12: Manchester, Salford and
By Mary L. Doming Nob' While there is by no means an epidemic of mental ill-health in the world, this malady is sufficiently widespread to warrant serious consideration by the people of all nations. Political unrest, fear of "The Bomb," the pace of modern life, moral laxity, noise, all contribute to make it difficult for man to live a calm unruffled existence and all tend to give him the feeling of insecurity and unease which can, eventually, lead to mental ill-health.
England and Wales made it the business of the community at large, as well as the medical profession, to interest themselves in mental well-being. To this end, in
1960 Manchester, Salford and District, under the chairmanship of Professor Fraser Brockington, formed an association of voluntary workers who should work with and under the supervision of the medical authorities for the good of those who have the misfortune to be overcome by psychiatric illness. It is difficult, at first, to find in what fields voluntary untrained workers can be of use in this very specialised branch of medicine. The first "Activities Committee" of the Manchester Association got together to think in what ways they could be useful. They decided that:? 1. Taking friends to visit patients, 2.
Accompanying children and patients when going for treatment, Helping with the visiting of lonely patients, Taking those able to go for drives and entertaining them to tea or for the weekend, Adopting one lonely patient and visiting and helping him/her, Helping with already established clubs,
were all suitable fields for their deavours and these activities have, one time or another, been undertake by members of the association.
More than any other, the 1 to be assured of the terest and love of his After such an illness he must pr? ^ himself again amongst his associates a? it is here that the Manchester Assoc' tion is trying to do its main work. "The Prestwich Literary and Draiflatli Society" started in September 1962 al "The South Manchester Social Club' K January 1964. In 1962 a group workers agreed to contact local drama1 societies and other social workers provide play readings and film the patients at a local hospital. evening from 7.30?8.30 p.m. was to be suitable for all concerned and ^ was decided to give the readings duflk the Autumn and Spring terms of Attendance at the readings M year. be purely voluntary. to From l' i between 40 and 60 beginning, attended, coming from both male ^ female wards. During the first the patients formed their own group with the help of a nurse, gave an ing's reading in their turn. Luckily, in a congested area ! Manchester and Salford, there are societies from which to draw, and ft0 the first it was decided to ask each to give just one reading in each This spread the load and, though entailed contacting more groups, it f really the best way of working, si11 in not did it more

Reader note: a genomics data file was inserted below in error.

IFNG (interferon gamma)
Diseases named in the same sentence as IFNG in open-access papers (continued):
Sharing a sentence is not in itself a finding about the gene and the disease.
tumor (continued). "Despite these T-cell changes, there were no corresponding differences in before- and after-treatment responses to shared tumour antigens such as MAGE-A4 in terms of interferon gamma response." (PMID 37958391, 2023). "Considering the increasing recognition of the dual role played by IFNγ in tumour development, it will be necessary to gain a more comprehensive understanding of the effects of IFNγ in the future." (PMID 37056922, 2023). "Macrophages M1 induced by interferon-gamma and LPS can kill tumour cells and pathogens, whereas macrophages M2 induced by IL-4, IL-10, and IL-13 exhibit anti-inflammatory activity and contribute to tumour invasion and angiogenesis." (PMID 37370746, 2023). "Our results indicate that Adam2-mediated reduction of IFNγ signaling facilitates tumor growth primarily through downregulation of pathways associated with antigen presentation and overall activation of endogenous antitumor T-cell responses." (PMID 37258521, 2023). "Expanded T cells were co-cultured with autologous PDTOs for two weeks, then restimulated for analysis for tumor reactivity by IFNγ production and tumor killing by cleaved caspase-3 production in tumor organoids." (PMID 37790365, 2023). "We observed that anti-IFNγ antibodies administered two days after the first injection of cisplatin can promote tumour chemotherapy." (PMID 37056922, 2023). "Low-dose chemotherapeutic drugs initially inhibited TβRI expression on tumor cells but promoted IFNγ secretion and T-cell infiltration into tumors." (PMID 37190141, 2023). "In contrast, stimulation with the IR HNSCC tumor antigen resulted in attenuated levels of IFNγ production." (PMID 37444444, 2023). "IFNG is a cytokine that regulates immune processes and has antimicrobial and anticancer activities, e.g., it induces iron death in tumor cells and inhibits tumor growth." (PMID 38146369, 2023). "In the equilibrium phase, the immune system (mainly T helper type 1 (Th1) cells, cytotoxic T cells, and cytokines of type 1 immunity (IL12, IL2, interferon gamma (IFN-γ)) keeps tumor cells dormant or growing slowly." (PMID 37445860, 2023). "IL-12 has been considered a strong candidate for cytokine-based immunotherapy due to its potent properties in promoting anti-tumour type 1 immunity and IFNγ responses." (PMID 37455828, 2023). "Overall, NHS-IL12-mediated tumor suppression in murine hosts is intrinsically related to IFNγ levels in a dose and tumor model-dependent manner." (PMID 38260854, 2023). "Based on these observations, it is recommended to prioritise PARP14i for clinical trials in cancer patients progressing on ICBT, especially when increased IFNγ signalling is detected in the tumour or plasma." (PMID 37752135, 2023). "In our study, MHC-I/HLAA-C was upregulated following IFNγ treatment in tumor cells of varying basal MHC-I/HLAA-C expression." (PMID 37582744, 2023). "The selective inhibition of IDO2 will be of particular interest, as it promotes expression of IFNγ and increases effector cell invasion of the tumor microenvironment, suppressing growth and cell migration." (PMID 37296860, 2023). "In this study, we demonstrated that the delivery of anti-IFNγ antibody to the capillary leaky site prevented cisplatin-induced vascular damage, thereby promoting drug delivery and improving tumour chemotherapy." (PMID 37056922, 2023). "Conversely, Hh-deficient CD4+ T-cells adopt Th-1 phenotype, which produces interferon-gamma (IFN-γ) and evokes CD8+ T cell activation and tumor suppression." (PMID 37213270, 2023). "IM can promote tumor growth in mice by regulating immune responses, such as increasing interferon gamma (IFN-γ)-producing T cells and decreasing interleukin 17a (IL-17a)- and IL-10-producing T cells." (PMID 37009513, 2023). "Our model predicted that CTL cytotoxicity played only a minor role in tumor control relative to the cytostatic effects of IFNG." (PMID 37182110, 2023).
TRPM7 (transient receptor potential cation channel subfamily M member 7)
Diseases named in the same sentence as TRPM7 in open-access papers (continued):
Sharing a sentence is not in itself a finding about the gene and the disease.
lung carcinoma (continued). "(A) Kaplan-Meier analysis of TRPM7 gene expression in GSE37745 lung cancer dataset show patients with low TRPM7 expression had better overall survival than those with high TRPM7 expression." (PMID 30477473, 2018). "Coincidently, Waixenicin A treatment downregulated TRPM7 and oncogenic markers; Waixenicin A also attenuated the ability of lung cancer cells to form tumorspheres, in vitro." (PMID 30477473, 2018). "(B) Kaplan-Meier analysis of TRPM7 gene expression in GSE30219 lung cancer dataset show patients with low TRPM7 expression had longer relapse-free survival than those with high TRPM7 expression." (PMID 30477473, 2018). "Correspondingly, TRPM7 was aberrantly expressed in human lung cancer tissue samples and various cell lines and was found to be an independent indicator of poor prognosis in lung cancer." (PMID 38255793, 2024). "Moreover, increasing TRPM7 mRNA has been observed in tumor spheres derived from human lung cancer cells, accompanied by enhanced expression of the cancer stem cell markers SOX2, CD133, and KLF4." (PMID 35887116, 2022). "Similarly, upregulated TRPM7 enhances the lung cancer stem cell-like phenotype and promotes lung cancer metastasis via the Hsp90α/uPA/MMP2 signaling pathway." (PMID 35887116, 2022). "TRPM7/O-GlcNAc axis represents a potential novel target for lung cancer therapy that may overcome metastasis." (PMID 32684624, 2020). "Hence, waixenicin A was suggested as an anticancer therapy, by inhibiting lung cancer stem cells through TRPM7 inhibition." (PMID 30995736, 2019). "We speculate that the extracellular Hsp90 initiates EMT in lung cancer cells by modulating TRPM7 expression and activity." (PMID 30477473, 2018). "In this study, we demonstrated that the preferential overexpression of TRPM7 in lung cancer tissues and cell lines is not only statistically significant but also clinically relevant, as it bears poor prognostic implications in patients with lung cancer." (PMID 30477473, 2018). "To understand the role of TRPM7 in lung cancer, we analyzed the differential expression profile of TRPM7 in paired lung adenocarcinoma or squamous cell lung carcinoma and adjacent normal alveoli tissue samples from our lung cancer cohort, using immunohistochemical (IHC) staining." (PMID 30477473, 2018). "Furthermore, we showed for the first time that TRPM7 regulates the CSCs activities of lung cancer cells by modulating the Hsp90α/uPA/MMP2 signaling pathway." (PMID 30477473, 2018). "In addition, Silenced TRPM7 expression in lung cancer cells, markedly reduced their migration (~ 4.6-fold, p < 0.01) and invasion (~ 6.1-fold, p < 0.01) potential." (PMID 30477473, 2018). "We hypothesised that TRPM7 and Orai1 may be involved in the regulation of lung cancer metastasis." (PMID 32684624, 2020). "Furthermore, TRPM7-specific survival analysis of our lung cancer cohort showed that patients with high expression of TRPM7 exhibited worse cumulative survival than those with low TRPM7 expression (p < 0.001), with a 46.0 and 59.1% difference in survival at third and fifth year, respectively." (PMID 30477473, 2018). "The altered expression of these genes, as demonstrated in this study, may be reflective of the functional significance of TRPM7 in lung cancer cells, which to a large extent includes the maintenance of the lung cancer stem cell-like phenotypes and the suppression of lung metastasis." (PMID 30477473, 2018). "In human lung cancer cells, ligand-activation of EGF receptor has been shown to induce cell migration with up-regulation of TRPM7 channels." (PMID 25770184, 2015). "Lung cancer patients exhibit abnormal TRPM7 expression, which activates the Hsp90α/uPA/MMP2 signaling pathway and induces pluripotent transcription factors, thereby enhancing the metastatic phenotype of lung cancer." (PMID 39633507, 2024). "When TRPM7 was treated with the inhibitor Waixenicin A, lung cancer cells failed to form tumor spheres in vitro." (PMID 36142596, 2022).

the patients, but patients, seeing how many people W6 willing to come and entertain the111, gained confidence and assurance.
and biscuits the end of each reading, the hosauthorities provided tea and
ancl this gave opportunity fo??u*ts' closer intimacy between audience an
and this has continued to the two years in which the ?aPs have functioned, ?w
Manchester City Library supplies
?f books for those wishing to do a dreading or production and the has made good use of this fa , Uity. From the first, the groups have a completely free choice of play Patients have had contact, Hot ,?nly with the ever-recurring Lanc? ,re Comedy, but with such plays as "ji Milk Wood>" "St- Joan'" a on Shakespeare, and "Maria rten and the Red Barn." 0etry readings and visits to see plays P med ^ave made a change in the nor ^al programme. On one occasion, Massingham read his own poems, ?n others there were readings from Scl anthologies. These seemed to a to some of the aud- nostalgic pleasure trip len(:e and obviously evoked happy Tories of earlier days.
pis Ration ,
Liye plays The visits e
plays performed live
an"\mar School boys invited the group
Cam from ?n
rehcarsal of "The Man Who
^^nner?'' having read excerpts p'ay at lhe weekly play-reading
previous Monday. Another visited a secondary school 8rouP Whe the children performed the play lh y had been preparing for Christmas.